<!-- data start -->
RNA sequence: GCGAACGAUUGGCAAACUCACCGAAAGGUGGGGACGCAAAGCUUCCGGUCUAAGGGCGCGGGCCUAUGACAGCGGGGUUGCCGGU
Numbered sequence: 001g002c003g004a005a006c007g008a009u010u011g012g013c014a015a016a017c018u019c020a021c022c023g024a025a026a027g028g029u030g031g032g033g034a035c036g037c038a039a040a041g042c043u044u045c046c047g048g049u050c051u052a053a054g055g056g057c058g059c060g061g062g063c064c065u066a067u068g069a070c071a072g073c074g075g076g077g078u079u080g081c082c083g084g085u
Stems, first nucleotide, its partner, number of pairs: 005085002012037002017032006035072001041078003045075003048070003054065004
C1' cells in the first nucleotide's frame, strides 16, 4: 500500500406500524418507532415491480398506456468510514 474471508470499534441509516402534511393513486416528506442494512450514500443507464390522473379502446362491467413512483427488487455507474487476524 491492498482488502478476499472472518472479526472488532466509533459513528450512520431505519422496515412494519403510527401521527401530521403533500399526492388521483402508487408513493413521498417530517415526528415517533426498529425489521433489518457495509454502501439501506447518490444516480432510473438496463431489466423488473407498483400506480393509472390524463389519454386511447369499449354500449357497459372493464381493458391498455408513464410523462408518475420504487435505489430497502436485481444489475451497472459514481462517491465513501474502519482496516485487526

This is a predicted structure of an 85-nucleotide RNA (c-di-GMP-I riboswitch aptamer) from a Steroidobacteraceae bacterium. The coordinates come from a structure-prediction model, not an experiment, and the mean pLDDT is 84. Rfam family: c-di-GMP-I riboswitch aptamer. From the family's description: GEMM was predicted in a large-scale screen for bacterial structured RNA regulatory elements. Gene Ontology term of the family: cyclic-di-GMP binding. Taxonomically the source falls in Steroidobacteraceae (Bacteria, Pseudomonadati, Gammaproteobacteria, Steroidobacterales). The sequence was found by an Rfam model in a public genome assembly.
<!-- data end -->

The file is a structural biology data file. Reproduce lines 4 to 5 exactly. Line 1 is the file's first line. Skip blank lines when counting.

C1' cells in the first nucleotide's frame, strides 16, 4: 500500500406500524418507532415491480398506456468510514 474471508470499534441509516402534511393513486416528506442494512450514500443507464390522473379502446362491467413512483427488487455507474487476524 491492498482488502478476499472472518472479526472488532466509533459513528450512520431505519422496515412494519403510527401521527401530521403533500399526492388521483402508487408513493413521498417530517415526528415517533426498529425489521433489518457495509454502501439501506447518490444516480432510473438496463431489466423488473407498483400506480393509472390524463389519454386511447369499449354500449357497459372493464381493458391498455408513464410523462408518475420504487435505489430497502436485481444489475451497472459514481462517491465513501474502519482496516485487526

This is a predicted structure of an 85-nucleotide RNA (c-di-GMP-I riboswitch aptamer) from a Steroidobacteraceae bacterium. The coordinates come from a structure-prediction model, not an experiment, and the mean pLDDT is 84. Rfam family: c-di-GMP-I riboswitch aptamer. From the family's description: GEMM was predicted in a large-scale screen for bacterial structured RNA regulatory elements. Gene Ontology term of the family: cyclic-di-GMP binding. Taxonomically the source falls in Steroidobacteraceae (Bacteria, Pseudomonadati, Gammaproteobacteria, Steroidobacterales). The sequence was found by an Rfam model in a public genome assembly.